Rochester proudly embraces its place in African American history as a stop on the Underground Railroad and the home of abolitionist Frederick Douglass. But the city’s history over the last one hundred years shows that the promise of that earlier time has not been realized. Throughout the 20th century, the city was a site of race-based violence, segregated schools, and racial covenants in housing. In 1964, Black citizens rebelled against the discrimination they experienced, but problems persisted. More recently, Rochester made national headlines for the death of Daniel Prude, a Black man who died after police placed a hood over his head and pinned him face down in the street.
Author Richard Rothstein places responsibility for government-sanctioned segregation squarely on the shoulders of the New Deal, which jump-started suburban housing development for white, middle-class Americans in the 1930s. At that time, a Rochester real estate brochure promised homebuyers a “restricted owner list” and “desirable neighbors” in its new Brighton development, while a Residential Security Map from the same era coldly appraised more than two-thirds of the city as “definitely declining” or “hazardous.” Housing restrictions led to increased segregation in city neighborhoods and schools. Today, a person’s health, education, and opportunity are largely determined by the zip code in which they live.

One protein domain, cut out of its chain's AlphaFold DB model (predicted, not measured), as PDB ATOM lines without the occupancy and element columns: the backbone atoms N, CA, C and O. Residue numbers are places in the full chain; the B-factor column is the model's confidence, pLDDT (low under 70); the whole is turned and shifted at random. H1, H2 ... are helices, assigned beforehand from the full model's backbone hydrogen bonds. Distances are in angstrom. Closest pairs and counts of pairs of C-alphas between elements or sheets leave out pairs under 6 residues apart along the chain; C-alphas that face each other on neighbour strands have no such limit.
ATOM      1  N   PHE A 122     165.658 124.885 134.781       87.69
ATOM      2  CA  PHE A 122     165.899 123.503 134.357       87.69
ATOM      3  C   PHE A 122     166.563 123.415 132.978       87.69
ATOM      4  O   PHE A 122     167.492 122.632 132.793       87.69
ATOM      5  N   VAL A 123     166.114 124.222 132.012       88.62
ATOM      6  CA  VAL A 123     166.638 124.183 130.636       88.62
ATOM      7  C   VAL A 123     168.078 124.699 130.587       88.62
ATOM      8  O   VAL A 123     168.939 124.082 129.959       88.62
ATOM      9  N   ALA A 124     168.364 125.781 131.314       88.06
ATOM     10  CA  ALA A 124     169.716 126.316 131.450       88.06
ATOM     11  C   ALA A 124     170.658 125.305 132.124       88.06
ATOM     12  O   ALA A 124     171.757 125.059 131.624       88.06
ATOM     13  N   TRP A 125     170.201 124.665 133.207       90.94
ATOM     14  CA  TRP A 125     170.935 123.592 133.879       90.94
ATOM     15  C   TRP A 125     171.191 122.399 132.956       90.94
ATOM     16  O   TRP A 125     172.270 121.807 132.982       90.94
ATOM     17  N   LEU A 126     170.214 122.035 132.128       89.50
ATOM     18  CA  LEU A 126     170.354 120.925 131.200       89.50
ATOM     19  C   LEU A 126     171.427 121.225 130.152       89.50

Dating from the 1930s through the 2020s, these resources highlight Rochester’s legacy of racial inequality and how it has shaped the community. The material was compiled as part of the Race, Class & Inequalities curriculum for 8th- and 11th-grade social studies classes, a joint effort of Monroe County school superintendents, Monroe 1 and 2 BOCES, and the University of Rochester’s Center for Urban Education Success.